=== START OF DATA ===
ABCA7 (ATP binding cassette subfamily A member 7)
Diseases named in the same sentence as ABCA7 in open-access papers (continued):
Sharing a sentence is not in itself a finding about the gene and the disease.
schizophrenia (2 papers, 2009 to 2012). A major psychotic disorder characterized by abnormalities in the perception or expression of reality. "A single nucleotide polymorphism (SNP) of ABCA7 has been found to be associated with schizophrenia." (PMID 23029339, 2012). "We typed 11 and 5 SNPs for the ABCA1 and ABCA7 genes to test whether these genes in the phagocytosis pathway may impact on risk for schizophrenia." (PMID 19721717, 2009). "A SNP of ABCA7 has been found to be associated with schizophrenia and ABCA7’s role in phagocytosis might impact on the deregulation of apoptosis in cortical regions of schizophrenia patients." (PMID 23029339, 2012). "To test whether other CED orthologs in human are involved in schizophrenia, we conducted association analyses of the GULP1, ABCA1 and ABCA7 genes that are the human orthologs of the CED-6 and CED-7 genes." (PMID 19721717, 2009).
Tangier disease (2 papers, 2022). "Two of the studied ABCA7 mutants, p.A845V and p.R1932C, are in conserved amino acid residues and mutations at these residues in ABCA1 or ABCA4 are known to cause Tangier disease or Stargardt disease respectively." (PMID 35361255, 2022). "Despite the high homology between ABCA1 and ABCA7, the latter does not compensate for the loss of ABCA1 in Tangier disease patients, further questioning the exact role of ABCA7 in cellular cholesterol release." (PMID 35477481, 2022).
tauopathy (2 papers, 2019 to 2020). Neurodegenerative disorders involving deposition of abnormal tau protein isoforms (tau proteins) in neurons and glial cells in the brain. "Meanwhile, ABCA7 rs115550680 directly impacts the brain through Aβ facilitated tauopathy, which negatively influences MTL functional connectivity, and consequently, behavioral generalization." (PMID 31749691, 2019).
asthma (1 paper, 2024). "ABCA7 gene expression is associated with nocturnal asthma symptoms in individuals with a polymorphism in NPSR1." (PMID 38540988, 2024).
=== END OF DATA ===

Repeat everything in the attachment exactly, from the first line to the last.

ABCA7 (ATP binding cassette subfamily A member 7)
Diseases named in the same sentence as ABCA7 in open-access papers (continued):
Sharing a sentence is not in itself a finding about the gene and the disease.
schizophrenia (2 papers, 2009 to 2012). A major psychotic disorder characterized by abnormalities in the perception or expression of reality. "A single nucleotide polymorphism (SNP) of ABCA7 has been found to be associated with schizophrenia." (PMID 23029339, 2012). "We typed 11 and 5 SNPs for the ABCA1 and ABCA7 genes to test whether these genes in the phagocytosis pathway may impact on risk for schizophrenia." (PMID 19721717, 2009). "A SNP of ABCA7 has been found to be associated with schizophrenia and ABCA7’s role in phagocytosis might impact on the deregulation of apoptosis in cortical regions of schizophrenia patients." (PMID 23029339, 2012). "To test whether other CED orthologs in human are involved in schizophrenia, we conducted association analyses of the GULP1, ABCA1 and ABCA7 genes that are the human orthologs of the CED-6 and CED-7 genes." (PMID 19721717, 2009).
Tangier disease (2 papers, 2022). "Two of the studied ABCA7 mutants, p.A845V and p.R1932C, are in conserved amino acid residues and mutations at these residues in ABCA1 or ABCA4 are known to cause Tangier disease or Stargardt disease respectively." (PMID 35361255, 2022). "Despite the high homology between ABCA1 and ABCA7, the latter does not compensate for the loss of ABCA1 in Tangier disease patients, further questioning the exact role of ABCA7 in cellular cholesterol release." (PMID 35477481, 2022).
tauopathy (2 papers, 2019 to 2020). Neurodegenerative disorders involving deposition of abnormal tau protein isoforms (tau proteins) in neurons and glial cells in the brain. "Meanwhile, ABCA7 rs115550680 directly impacts the brain through Aβ facilitated tauopathy, which negatively influences MTL functional connectivity, and consequently, behavioral generalization." (PMID 31749691, 2019).
asthma (1 paper, 2024). "ABCA7 gene expression is associated with nocturnal asthma symptoms in individuals with a polymorphism in NPSR1." (PMID 38540988, 2024).